SNL frequently struggles with its opening monologues and the past few seasons have seen the show retreat to the same well on multiple occasions. That well usually involves the guest host breaking into song, which used to be funny until it became the go-to template for episodes where no one in the writer’s room could come up with a halfway decent idea. That’s why the season finale was right to just let guest host Louis C.K. perform 10 minutes of stand-up. It’s not just funny — it actually allows him to get the show warmed up by reminding us why we like this guy (and why he’s worthy of hosting SNL) in the first place.

Like all of C.K.’s other stand-up, this bit straddles the line between good and bad taste with gleeful abandon. To honor the 40th anniversary of SNL, he takes us back to the ‘70s, when he was instilled with minor racism and child molestation was slightly less frowned upon. It’s dark stuff, darker than what you’d ever see in a typical sketch on this show these days, but C.K. is a master of finding the deeply personal and relatable in material that should be shocking and off-putting. This is honest, bold and hilarious stuff that pushes the boundaries of SNL’s comparatively mild modern standards.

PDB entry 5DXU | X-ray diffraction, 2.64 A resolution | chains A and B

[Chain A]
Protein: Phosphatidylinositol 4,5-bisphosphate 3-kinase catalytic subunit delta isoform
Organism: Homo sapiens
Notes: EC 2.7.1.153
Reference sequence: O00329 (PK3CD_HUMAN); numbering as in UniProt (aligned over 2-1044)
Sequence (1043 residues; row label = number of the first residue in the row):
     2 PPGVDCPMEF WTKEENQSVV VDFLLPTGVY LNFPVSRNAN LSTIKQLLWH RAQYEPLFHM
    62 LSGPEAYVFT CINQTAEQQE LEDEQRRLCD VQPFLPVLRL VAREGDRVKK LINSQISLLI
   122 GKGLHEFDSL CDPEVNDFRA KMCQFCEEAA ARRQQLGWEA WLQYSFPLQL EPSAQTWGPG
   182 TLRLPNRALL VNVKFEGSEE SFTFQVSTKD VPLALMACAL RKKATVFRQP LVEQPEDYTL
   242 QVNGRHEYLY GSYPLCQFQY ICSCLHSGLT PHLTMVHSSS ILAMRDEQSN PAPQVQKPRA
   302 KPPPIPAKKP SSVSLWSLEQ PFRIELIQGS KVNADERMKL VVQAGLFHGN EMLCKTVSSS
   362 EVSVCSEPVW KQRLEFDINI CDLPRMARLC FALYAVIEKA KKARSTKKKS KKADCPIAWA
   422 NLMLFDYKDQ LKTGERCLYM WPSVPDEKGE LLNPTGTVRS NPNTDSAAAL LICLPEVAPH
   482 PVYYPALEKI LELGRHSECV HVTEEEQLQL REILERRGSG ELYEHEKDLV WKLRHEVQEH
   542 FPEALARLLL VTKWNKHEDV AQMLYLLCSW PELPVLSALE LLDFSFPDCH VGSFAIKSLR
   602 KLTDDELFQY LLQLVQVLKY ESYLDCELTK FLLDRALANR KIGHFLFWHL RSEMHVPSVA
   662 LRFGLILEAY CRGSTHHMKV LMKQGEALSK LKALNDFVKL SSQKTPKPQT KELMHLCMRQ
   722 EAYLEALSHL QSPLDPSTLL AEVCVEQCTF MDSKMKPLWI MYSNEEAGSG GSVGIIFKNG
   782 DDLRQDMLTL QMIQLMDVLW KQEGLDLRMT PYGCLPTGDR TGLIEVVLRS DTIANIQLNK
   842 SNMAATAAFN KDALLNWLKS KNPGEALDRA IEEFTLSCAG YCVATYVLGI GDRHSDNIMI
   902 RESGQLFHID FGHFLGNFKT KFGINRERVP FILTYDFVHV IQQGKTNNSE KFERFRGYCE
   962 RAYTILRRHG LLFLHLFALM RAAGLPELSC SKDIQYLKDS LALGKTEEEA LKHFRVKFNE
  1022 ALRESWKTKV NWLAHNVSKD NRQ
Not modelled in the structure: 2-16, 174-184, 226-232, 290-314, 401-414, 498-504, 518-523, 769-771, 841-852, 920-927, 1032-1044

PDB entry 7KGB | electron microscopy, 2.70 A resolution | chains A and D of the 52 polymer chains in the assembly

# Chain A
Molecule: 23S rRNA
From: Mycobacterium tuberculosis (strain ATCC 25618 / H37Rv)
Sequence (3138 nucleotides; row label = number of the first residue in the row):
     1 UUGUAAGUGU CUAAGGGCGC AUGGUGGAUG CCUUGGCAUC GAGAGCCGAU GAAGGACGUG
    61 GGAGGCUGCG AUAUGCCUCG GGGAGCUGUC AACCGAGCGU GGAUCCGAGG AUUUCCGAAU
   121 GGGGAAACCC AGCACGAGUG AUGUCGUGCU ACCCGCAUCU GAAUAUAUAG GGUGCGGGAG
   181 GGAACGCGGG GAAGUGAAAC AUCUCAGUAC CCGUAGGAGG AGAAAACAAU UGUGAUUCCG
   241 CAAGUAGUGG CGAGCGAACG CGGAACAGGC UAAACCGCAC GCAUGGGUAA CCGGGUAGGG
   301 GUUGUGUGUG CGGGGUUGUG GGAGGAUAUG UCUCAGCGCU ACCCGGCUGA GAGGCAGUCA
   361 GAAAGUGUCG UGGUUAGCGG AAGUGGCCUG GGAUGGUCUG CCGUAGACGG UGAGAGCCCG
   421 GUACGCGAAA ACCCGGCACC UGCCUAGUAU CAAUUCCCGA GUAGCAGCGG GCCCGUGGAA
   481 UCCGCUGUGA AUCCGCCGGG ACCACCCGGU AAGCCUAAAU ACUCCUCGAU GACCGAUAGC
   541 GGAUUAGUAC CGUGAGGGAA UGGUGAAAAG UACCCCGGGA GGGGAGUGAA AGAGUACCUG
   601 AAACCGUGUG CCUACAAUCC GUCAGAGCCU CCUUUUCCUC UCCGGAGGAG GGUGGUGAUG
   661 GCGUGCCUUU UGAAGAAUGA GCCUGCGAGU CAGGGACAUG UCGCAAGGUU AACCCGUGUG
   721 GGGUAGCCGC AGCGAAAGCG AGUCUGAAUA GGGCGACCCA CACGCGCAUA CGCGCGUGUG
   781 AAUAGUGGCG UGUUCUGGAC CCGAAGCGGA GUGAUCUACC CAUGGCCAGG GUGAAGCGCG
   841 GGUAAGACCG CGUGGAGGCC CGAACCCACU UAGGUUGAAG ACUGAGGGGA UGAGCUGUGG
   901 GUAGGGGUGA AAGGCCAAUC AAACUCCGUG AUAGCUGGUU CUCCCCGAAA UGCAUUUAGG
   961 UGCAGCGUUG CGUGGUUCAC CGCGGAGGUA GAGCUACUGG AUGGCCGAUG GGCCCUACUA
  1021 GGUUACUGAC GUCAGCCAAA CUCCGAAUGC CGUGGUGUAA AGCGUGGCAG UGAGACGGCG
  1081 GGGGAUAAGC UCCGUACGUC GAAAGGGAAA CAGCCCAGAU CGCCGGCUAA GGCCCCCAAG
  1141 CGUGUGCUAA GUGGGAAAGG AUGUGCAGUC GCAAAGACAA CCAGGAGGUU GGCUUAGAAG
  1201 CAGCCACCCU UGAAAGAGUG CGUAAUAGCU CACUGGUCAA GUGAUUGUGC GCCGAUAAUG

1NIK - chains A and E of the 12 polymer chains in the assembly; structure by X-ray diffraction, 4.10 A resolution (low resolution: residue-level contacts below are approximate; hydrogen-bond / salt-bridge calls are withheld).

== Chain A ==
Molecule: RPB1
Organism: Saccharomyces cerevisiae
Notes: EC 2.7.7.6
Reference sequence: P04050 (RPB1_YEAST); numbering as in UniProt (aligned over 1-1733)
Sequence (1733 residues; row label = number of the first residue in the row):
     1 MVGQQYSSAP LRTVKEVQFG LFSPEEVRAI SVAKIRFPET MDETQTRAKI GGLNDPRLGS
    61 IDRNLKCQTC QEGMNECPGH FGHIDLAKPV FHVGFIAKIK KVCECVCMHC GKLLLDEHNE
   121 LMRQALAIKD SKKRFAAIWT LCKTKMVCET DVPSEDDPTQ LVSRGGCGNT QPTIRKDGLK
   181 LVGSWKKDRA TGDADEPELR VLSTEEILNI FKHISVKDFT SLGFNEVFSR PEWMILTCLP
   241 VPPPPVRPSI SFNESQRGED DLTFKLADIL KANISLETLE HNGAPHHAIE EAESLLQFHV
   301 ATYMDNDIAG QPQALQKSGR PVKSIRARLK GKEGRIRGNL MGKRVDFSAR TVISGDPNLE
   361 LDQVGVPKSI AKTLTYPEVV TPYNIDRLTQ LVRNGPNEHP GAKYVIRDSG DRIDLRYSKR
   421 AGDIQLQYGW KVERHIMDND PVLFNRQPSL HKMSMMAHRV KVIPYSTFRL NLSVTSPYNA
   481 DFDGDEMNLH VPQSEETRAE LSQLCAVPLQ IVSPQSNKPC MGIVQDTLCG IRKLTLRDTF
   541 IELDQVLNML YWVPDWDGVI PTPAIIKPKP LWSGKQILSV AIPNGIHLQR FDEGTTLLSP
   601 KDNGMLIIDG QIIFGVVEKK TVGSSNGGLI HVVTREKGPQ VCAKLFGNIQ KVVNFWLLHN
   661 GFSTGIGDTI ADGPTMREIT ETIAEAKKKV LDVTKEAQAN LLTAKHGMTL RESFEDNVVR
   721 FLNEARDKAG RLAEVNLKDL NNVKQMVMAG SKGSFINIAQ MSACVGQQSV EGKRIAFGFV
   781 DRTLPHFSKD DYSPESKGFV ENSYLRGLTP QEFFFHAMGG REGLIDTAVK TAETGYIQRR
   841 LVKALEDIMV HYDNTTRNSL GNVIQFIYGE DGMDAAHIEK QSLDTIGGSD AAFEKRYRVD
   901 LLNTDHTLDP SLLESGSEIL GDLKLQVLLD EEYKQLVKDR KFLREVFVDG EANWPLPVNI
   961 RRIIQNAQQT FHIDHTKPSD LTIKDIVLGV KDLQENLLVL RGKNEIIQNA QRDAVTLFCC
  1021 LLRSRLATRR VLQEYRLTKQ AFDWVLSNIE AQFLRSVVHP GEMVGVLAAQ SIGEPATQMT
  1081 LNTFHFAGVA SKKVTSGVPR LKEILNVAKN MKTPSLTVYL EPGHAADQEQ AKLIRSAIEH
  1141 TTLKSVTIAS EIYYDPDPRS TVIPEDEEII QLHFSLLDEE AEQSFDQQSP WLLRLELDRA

Not every guest host can transform the SNL monologue into a stand-up routine, but this is a reminder that the show should always make the monologue work to the guest host’s strengths. Hopefully, this is a lesson they bring into Season 41.

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